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This paper argues that shamanic instruments known as mengdu are revered as sacred on Jeju-do and that the smiths who make the mengdu, as creators of divine mengdu and as transmitters of these instruments to the simbang (Jeju shamans), are regarded as sacred beings. The relationship between shamans and smiths could be seen in many places in Korea, including Jeju-do, until quite recently, though it has become difficult to identify in the course of time. On Jeju, where the sacred power and role of smiths were in evidence until twenty years ago, smiths were considered sacred because they make the material god mengdu. This job is extremely challenging because the mengdu are themselves a kind of sillyeong, which can be offended during the process of being made into metal instruments. Although sillyeong are defined as “spirits or natural objects that are served as gods,” this definition should be expanded, for the mengdu are metal “artifacts” also served as gods. The smith making the mengdu also performs the mengdu gosa, in which he unites the new mengdu with its soul and divines the future of the simbang. It is not the shaman but the smith who is the first user of the new set of mengdu for divination. Since full-time smiths making the mengdu do not exist any longer on Jeju, a renowned young simbang is currently doing the work of creating gods out of metal, showing again that “smiths and shamans are from the same nest.”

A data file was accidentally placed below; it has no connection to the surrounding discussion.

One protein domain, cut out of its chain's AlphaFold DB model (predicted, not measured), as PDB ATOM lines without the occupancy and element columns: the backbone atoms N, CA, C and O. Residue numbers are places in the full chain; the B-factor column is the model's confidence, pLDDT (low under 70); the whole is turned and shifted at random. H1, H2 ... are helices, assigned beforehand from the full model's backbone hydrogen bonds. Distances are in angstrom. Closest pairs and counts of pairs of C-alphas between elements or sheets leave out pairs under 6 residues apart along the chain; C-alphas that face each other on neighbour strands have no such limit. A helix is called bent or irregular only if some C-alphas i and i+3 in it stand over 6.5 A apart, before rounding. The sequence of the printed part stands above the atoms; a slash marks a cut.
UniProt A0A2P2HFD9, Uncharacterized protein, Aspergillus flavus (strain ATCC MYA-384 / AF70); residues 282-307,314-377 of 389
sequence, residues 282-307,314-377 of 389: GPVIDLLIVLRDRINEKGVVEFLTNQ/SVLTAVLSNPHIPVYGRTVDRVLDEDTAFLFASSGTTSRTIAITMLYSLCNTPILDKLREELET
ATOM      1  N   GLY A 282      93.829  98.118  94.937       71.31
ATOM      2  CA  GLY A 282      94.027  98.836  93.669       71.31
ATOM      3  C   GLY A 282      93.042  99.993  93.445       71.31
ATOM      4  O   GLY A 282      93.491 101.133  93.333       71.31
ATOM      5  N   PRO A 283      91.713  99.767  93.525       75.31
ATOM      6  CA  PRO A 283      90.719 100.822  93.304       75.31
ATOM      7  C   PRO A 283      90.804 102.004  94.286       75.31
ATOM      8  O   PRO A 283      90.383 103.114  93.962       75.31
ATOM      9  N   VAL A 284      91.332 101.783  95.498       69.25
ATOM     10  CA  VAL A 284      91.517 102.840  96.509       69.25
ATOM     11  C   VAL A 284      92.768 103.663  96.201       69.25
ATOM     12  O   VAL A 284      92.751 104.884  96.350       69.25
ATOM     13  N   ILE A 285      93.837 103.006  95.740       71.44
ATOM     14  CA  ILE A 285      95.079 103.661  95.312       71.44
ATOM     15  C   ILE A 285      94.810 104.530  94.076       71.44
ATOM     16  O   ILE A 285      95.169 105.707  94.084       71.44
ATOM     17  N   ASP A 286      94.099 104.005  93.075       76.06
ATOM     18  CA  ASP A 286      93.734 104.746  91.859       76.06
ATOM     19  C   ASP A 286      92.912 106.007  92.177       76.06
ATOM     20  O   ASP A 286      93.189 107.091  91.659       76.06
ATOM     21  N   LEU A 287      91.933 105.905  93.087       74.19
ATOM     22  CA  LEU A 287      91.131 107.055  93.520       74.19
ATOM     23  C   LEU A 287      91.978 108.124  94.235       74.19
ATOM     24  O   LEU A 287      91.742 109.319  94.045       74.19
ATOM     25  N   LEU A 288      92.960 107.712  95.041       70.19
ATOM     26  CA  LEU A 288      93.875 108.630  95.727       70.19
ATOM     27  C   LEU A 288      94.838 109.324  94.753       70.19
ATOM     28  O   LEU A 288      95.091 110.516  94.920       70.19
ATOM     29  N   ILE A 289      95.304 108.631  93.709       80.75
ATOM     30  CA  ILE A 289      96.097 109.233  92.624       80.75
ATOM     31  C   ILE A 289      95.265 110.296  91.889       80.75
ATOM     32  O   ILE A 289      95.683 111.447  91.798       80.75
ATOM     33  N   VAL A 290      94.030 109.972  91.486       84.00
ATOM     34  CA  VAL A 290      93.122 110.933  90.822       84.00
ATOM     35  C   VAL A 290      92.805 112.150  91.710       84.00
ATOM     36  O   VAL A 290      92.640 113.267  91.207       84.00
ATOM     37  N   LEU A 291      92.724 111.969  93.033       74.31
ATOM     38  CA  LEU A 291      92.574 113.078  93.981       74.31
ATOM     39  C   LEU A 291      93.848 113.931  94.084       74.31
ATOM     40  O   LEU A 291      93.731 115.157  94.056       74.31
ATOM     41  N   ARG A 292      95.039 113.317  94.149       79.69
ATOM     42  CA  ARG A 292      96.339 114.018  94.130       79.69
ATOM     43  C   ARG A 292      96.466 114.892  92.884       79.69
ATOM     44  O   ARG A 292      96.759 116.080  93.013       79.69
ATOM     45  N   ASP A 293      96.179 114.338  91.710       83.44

KCI등재 SCOPUS

5Jaroslav Bařinka: Reflections on Czechoslovak- Korean Cold War Encounters

저자 : Vladimír Hlásny

발행기관 : 서울대학교 규장각한국학연구원 간행물 : Seoul Journal of Korean Studies 34권 2호 발행 연도 : 2021 페이지 : pp. 357-401 (45 pages)